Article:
Yes, the year is just about over, but before it even concludes, many people are already trying to predict what shape the SEO field will be in next year. What new challenges and algorithms are on their way? How are we going to have to adapt our strategies to achieve the ranking goals we want? In short, what exactly does 2016 hold for digital marketing agencies? Answering this question holistically would probably require a small team of minds, so to keep things practical I’m going to ask this question with regards to just one facet of SEO. One which is due to see a lot of changes, and that is link building.
In 2015 we saw Google go through quite a few changes, mostly for the benefit of the user with regards to location relevance and higher quality content, but we have only been seeing Penguin changes once or so a year. This has been frustrating for those who had previously been flagged for bad backlinks, as the process to getting it sorted out is manual on Google’s end, who deal with thousands of issues daily. Meaning those who are trying to break from their ranking penalties could end up waiting anywhere from weeks to months to have their penalties rectified. This new algorithm is supposed to change all of that with real-time action on link analyses, which will likely have implications across the board.
Link Building in the Past
The idea behind link building is a fairly simple one, albeit constantly challenged by black-hat loopholes. If a few authoritative websites link back to yours, your rankings go up because your website is essentially being vouched for. So what you would want to do, is build up a nice profile of backlinks that can up your rankings greatly. There are a few ways you can do this.
Creating genuinely good and interesting content is a good start. If the content is good enough then you would probably end up building a few backlinks anyway. Aside from that, manual link building is an example of what is considered best practice. That is to say, to physically get in touch with us and other webmasters who have good websites that are relevant to yours, and requesting that they host a link to your website on theirs.
But then from certain techniques like link farming, many SEOs started taking advantage of easier ways to generate links. Link farming is when a group of websites link up to every other site in that group, causing somewhat of a cycle. This of course was never really considered best practice, and Google started manually penalising committers as they found them.
But because it was being done manually, the process was slow and bottlenecked, meaning that not everybody got flagged, and those that did ended up having to wait a long time to have their cases appealed; and it seemed that as far as Google was concerned, that this alongside an annual algorithm update would do.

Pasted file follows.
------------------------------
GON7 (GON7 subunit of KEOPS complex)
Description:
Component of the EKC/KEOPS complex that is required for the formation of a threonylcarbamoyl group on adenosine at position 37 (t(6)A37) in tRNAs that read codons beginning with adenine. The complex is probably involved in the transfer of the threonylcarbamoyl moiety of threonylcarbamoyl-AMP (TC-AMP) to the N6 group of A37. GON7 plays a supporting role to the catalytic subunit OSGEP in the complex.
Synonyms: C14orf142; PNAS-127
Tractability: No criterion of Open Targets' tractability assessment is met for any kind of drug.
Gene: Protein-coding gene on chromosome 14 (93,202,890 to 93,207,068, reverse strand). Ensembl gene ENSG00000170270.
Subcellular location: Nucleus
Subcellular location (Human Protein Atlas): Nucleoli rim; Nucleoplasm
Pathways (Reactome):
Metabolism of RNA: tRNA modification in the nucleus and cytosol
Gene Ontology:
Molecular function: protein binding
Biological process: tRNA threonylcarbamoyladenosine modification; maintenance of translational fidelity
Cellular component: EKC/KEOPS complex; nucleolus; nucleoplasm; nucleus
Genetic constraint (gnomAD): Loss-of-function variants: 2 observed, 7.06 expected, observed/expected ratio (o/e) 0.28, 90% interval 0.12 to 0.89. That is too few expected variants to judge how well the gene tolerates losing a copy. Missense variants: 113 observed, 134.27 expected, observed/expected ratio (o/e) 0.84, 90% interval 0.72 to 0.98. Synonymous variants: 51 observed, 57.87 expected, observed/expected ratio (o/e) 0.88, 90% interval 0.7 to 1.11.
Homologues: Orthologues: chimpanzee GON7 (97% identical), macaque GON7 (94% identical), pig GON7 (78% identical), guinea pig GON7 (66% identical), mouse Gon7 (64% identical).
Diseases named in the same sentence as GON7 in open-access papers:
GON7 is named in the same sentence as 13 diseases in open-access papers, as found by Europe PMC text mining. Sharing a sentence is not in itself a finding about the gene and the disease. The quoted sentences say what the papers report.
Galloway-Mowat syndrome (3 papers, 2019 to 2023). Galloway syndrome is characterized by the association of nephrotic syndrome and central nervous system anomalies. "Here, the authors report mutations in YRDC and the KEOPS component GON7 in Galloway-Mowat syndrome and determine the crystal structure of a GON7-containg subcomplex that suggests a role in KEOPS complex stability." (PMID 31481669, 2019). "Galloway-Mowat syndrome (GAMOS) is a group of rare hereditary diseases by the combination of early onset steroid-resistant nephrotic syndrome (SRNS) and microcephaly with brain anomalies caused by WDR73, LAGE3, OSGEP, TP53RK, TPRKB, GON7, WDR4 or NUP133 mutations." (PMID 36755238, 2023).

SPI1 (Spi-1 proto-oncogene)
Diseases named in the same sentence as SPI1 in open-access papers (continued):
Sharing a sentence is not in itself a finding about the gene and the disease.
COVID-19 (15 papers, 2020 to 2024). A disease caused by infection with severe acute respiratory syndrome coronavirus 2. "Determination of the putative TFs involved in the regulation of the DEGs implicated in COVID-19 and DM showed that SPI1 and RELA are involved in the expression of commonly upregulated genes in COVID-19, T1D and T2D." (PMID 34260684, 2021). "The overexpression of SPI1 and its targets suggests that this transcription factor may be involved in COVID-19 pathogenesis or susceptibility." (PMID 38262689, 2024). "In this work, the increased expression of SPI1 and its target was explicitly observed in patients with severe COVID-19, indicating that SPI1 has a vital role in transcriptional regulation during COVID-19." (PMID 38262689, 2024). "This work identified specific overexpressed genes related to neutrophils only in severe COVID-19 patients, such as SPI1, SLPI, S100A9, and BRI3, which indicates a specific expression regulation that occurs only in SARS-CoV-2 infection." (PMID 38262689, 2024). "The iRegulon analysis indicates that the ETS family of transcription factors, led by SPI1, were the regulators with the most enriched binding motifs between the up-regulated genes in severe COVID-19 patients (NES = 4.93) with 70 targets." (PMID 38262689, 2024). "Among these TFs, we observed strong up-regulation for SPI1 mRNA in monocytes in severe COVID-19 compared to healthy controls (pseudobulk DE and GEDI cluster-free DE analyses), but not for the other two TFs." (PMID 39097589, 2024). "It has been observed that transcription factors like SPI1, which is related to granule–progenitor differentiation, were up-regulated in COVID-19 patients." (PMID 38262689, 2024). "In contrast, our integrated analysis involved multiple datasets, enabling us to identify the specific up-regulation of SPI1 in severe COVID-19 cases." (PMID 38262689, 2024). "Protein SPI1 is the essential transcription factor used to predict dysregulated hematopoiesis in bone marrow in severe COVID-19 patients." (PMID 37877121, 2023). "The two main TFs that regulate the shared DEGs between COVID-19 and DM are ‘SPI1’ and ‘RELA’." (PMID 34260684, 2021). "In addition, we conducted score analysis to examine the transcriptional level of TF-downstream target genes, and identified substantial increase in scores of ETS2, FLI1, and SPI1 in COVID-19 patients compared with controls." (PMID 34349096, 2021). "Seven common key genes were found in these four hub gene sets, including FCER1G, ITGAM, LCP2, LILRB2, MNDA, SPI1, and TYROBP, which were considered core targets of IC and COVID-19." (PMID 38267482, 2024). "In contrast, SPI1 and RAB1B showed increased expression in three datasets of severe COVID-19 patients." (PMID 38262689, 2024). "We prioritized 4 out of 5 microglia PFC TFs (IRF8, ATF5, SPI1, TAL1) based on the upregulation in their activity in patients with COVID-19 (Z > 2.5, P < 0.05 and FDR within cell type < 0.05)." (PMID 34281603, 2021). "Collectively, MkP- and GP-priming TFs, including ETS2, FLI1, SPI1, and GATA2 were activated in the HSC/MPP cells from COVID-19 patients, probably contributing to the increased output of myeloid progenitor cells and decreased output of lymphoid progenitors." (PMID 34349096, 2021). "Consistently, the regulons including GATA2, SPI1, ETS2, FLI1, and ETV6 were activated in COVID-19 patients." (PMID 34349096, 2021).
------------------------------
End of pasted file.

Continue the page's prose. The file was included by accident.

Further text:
Do Content Quality and Link Building Correlate?
Of course they do, but not as actively as you would like them to. While great content is essential to secure decent backlinks to your page, it might not go as far as you’d like in attaining them. A recent survey done by BuzzSumo and Moz that in most cases, content circulated by means of shares on social network, which did not necessarily correlate with the amount of backlinks the content generated. They found that in some cases, the most popular content in terms of shares, didn’t have a single backlink.
From this we can see that the content isn’t going to do as much for your backlink generation as you’d like it to. Your backlink profile should have evidence of actual and personal marketing to the right niches, which in turn rely on the quality of the content to secure backlinks from the websites you’ve approached.
Manual or Automatic?
You hear a lot about automatic link building schemes that find and contact thousands of websites a day that boast a 2% success rate. Granted, 2% of a thousand emails a day is still a pretty good number when you’re building links, but does that make this a viable option for careful marketers. Well no, not really.
The thing is that you can get (pound for pound) a better success rate by doing it manually, and you can also build links that are sound and authoritative more easily. It is quite a process: researching niche websites, finding out about the nature of their business, getting involved with them on social media, contacting them, and successfully convincing them to refer to your site. You certainly won’t be reaching thousands of people a day, or not even a month. But you will reach the right people, with the right message that your site is worth vouching for.
The Future of Link Building in SEO
Many of the changes we can expect to come in 2016 are going to be a direct result of Google Penguin. The 2016 Penguin algorithm is supposed to be able to update in real time, or as close to real time a Google can get, which means webmasters won’t have to wait ages to see the results of fixing up their infractions. But this comes with a bit of warning. If Penguin is meant to further automate the process of gauging your backlinks, then that likely means they will be more efficient at flagging spammy backlinks, so if you haven’t been asking yourself, ‘What are the do’s and don’ts for posting links for traffic that from good links?’ Then you should start asking that question now.
On that note it might be a very good idea to do a little bit of a site audit before the new algorithm hits, you could either save yourself some hassle later, or benefit from it in the New Year.
Those are my predictions on how the face of link building will look this coming year. I suspect we can see a more fluid and fast paced marketplace where ranking benefits for good practice will be seen more readily, and problematic areas will be sorted out with the autonomic efficiency of an algorithm.